Not surprisingly, we find Yeshua making the same offer to His disciples. He tells them, "If you love Me, you will keep My commandments. And I will ask the Father, and He will give you another Helper, that He may be with you forever" (John 14:15-16, NASB) and "If you keep My commandments, you will abide in My love; just as I have kept My Father's commandments, and abide in His love" (15:10, NASB), conditioning ongoing relationship and the gift of the Spirit upon their obedience. Although out of sequence, we hear Peter's words of acceptance - "You have words of eternal life. And we have believed and have come to know that You are the Holy One of G-d" (6:68-69, NASB) - and we hear Yeshua Himself first pronouncing, "And while they were eating, Yeshua took some bread, and after a blessing, He broke it and gave it to the disciples, and said, "Take, eat; this is My body." And when He had taken a cup and given thanks, He gave it to them, saying, "Drink from it, all of you; for this is My blood of the covenant, which is poured out for many for forgiveness of sins" (Matthew 26:26-28, NASB), and then enacting, "He said, 'It is finished!' And He bowed His head, and gave up His spirit" (John 19:30, NASB) the ratification of the covenant. We use those same words to re-affirm our part in that covenant to this day: "For as often as you eat this bread and drink the cup, you proclaim the Lord's death until He comes" (1 Corinthians 11:26, NASB).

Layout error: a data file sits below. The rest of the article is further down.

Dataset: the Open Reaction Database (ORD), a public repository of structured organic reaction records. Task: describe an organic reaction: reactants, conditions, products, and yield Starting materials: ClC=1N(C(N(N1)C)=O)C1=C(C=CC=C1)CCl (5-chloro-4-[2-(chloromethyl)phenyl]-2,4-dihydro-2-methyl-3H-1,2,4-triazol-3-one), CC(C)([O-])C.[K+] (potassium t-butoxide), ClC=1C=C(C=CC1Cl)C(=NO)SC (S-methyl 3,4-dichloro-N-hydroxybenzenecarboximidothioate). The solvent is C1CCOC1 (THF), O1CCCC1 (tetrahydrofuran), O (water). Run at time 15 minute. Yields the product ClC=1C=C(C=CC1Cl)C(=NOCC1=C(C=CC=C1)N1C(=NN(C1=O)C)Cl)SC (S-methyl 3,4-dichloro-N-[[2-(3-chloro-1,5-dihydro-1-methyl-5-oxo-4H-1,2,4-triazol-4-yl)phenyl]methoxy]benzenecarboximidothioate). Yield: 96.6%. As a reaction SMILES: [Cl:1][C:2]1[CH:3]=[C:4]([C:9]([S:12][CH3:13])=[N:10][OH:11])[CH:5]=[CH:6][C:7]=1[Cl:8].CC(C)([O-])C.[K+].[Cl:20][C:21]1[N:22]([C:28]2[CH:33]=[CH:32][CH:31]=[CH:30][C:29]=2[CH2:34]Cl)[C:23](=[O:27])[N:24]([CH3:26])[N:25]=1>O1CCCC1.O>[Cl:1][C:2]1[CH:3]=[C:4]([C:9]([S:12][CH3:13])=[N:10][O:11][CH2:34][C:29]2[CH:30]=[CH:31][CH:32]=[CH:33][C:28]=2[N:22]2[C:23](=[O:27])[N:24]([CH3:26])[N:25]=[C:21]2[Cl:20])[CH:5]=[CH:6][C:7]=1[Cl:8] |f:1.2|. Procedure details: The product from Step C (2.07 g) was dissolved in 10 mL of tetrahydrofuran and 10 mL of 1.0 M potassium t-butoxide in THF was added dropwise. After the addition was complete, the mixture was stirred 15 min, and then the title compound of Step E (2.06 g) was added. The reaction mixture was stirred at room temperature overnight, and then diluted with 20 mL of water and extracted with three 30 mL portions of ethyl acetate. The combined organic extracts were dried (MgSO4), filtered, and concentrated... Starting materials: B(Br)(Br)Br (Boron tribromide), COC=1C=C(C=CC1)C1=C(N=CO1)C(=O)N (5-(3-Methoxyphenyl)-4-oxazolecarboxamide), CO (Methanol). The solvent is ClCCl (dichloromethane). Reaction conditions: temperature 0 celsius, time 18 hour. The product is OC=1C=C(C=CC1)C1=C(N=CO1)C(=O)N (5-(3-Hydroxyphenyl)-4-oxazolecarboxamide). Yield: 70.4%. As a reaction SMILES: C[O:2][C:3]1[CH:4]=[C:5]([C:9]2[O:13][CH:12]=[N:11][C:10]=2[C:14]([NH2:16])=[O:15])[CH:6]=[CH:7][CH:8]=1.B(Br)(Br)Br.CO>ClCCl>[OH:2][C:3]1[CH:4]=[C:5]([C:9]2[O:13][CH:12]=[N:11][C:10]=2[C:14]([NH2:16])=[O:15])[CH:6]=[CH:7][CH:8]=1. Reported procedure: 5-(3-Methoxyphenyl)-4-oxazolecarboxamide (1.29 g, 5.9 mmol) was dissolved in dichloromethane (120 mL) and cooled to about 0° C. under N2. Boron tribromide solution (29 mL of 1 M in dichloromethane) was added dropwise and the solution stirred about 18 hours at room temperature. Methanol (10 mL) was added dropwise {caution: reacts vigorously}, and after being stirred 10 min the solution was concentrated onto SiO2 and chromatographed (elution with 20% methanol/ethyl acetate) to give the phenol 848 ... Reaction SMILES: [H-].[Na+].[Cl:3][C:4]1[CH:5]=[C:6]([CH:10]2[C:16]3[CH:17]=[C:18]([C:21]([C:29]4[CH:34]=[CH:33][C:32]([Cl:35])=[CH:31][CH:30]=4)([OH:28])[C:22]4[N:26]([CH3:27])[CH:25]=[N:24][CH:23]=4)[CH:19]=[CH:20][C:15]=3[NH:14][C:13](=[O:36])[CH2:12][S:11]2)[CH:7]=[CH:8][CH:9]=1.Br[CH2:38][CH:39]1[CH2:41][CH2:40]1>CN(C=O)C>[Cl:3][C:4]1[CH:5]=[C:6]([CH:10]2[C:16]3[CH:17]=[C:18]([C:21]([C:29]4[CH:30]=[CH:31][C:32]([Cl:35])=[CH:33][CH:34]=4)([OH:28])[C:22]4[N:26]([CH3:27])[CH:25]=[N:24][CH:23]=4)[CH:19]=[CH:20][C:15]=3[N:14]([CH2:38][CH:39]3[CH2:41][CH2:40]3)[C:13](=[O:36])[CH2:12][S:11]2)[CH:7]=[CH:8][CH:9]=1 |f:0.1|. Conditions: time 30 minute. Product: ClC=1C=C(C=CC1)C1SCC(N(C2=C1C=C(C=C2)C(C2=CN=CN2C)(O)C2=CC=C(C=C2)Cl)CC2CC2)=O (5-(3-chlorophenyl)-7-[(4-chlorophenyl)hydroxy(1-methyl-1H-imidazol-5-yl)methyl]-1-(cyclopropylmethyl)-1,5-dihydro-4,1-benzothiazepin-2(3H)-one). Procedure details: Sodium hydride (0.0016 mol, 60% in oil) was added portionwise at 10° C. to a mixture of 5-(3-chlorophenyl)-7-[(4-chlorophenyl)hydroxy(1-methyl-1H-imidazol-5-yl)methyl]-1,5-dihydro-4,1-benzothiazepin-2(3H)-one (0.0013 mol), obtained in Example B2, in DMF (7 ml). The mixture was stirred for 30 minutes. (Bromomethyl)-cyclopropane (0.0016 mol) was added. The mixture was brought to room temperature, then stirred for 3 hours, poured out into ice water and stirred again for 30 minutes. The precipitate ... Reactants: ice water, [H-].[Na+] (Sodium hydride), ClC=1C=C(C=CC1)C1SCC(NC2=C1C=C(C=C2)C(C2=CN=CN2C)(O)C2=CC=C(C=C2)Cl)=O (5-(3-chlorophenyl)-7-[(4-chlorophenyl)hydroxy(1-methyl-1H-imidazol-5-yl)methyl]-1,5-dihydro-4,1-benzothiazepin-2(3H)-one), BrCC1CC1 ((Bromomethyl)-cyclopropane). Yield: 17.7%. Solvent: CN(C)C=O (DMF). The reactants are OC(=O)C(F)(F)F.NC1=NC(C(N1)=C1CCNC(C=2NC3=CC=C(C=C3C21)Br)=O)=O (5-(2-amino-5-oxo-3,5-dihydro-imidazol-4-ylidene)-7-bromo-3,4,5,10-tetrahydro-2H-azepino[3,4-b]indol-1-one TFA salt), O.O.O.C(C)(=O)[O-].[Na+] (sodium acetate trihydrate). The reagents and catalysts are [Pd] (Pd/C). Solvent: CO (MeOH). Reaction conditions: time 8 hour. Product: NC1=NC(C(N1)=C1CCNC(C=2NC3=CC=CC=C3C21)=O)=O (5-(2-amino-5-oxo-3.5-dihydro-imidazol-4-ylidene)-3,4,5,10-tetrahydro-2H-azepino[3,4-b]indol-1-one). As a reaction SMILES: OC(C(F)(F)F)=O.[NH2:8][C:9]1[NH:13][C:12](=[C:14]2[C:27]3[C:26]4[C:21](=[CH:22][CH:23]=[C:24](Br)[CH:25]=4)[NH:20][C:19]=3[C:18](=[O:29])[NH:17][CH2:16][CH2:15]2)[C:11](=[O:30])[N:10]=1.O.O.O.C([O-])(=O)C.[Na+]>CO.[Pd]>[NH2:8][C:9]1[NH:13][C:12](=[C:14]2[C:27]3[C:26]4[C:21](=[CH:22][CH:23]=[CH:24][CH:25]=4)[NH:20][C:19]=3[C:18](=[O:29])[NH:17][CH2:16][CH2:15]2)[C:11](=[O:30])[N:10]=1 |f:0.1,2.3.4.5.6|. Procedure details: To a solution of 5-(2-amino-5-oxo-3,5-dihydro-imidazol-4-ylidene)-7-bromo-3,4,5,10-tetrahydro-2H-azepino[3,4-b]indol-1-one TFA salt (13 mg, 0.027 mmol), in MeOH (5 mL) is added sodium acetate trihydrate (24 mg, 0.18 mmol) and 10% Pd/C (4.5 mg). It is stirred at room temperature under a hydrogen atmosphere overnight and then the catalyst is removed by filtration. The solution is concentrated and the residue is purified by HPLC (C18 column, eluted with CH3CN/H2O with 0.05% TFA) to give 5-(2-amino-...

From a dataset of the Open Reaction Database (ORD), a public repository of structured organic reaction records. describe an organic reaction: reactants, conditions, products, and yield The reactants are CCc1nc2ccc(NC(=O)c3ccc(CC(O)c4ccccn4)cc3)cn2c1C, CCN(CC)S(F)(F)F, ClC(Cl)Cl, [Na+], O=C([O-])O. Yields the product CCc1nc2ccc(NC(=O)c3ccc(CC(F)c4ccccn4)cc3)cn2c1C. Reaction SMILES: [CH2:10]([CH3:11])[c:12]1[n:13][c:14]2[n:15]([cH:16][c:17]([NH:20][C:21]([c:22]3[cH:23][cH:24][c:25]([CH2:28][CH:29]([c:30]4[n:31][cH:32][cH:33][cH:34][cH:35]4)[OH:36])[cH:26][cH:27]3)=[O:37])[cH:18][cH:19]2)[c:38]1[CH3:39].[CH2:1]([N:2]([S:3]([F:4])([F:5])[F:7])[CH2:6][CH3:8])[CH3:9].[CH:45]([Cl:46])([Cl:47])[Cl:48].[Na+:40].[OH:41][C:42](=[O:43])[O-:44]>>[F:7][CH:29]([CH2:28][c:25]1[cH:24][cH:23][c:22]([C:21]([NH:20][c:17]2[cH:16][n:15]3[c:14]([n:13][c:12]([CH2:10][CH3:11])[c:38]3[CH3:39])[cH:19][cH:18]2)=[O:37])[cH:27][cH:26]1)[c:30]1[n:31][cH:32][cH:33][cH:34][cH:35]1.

In the same way that Israel's covenant keeping follows their status as redeemed people, rather than something that redeems them, so Rav Sha'ul tells the Ephesians, "For by grace you have been saved through faith; and that not of yourselves, it is the gift of G-d; not as a result of works, that no one should boast. For we are His workmanship, created in Messiah Yeshua for good works, which G-d prepared beforehand, that we should walk in them" (Ephesians 2:8-10, NASB). Our obedience as believers is just as important as that of the Israelites; it should be a normal part of who we are as redeemed people, followers of Yeshua.

1. - Peter Enns, Exodus, The NIV Application Commentary, (Grand Rapids, MI: Zondervan, 2000), page 387-388.

2. - Terence E. Fretheim, Exodus, Interpretation, (Louisville, KY: Westminster John Knox Press, 2010), page 199.

3. - Enns, page 387.

4. - Walter Brueggemann, "Exodus", in The New Interpreter's Bible Commentary Vol I, edited by Leander E. Keck, (Nashville, TN: Abingdon Press, 2015), page 401.

5. - Thomas B. Dozeman, Exodus, Eerdmans Critical Commentaries, (Grand Rapids, MI: Eerdmanns, 2009), page 444.

Further Study: Ephesians 4:1; 2 Thessalonians 1:11

Application: And now, will you consistently hear the voice of the L-rd and obey His covenant? Will you go out of your way to make sure that you hear and then obey His commands and the nudging of the Spirit? It may be difficult to begin, but let's step forward together, resolved to honour the L-rd and keep His covenant.

Buy your own copy of the Drash Book for Exodus/Shemot now at Amazon US or Amazon UK.

© Jonathan Allen, 2021